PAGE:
However, during all the Soviet period Islam continued to have a very deep and strong influence on the Tajik society. That is why the only legal Islamic political party all over the post-Soviet territory – the Party of Islamic Revival – appeared in Tajikistan a year after the USSR collapsed in 1991. After Tajikistan became an independent state the main struggle for power started between the secular elite and the Islamic opposition.
Phase One: Civil war
This struggle finally led Tajikistan to a civil war that burst out in 1992. By its nature, this war was the armed conflict between different clans within one Tajik nation. But the parties in this war turned out to be divided by deep political and ideological chasm – between the adherents of a secular government and adherents of the United Tajik Opposition (UTO).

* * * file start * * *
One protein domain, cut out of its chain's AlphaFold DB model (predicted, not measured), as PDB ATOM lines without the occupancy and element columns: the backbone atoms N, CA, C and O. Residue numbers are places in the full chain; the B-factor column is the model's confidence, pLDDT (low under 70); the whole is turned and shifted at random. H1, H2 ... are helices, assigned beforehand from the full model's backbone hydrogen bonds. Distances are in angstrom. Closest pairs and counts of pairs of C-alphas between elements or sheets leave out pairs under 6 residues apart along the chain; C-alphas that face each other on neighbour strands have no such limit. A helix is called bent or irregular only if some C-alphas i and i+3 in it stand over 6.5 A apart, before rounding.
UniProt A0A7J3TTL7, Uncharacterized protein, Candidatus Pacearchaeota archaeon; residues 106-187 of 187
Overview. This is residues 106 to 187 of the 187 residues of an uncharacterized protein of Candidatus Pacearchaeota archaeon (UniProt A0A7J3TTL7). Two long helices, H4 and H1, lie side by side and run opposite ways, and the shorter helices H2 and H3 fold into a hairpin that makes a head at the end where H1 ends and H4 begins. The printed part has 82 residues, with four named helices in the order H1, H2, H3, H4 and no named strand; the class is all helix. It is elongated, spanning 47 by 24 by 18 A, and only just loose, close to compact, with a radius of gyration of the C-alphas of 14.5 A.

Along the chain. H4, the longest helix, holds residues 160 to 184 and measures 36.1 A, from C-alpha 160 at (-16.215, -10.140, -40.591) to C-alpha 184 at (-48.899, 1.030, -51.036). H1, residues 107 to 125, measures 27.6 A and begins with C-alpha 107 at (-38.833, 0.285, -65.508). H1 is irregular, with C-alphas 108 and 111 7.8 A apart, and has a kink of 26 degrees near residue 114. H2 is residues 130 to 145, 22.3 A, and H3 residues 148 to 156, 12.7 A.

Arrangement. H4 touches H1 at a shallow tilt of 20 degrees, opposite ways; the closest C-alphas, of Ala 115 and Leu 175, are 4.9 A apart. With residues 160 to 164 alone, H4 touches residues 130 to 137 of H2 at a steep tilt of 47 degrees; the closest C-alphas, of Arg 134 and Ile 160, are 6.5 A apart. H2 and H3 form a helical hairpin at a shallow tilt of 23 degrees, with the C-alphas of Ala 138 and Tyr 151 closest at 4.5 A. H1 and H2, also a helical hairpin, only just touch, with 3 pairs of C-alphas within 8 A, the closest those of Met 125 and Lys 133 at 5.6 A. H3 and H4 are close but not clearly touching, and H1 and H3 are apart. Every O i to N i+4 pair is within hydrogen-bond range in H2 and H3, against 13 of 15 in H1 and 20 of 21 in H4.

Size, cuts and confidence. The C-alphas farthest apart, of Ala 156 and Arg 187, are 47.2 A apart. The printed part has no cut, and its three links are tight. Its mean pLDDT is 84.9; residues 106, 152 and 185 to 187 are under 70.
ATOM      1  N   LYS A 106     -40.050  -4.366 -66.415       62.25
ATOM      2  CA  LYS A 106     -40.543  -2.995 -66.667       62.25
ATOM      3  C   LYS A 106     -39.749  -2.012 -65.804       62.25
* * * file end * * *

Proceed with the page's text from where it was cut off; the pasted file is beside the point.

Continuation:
The UTO consisted of different opposition groups to the government – national-democratic and Islamic. But the strongest group within the UTO was an Islamic one, ruled by the Party of Islamic Revival (PIR). The leader of the PIR, Said Abdullo Nuri, at that time became the most influential Tajik opposition politician and a spiritual leader.
The reasons which led Tajikistan to civil war were the poor economic situation and the deep split of Tajik society between different regional clans, some of which supported the ex-communist elite of Tajikistan, and others supported national-democratic and Islamic opposition groups.
The influence of the Islamic party in this conflict was so strong that Muslims became the most battle worthy fighters in the war. And Nuri, the leader of the PIR, led the UTO. This war continued till 1997 and carried away by different estimates about 80 to 150 thousand lives.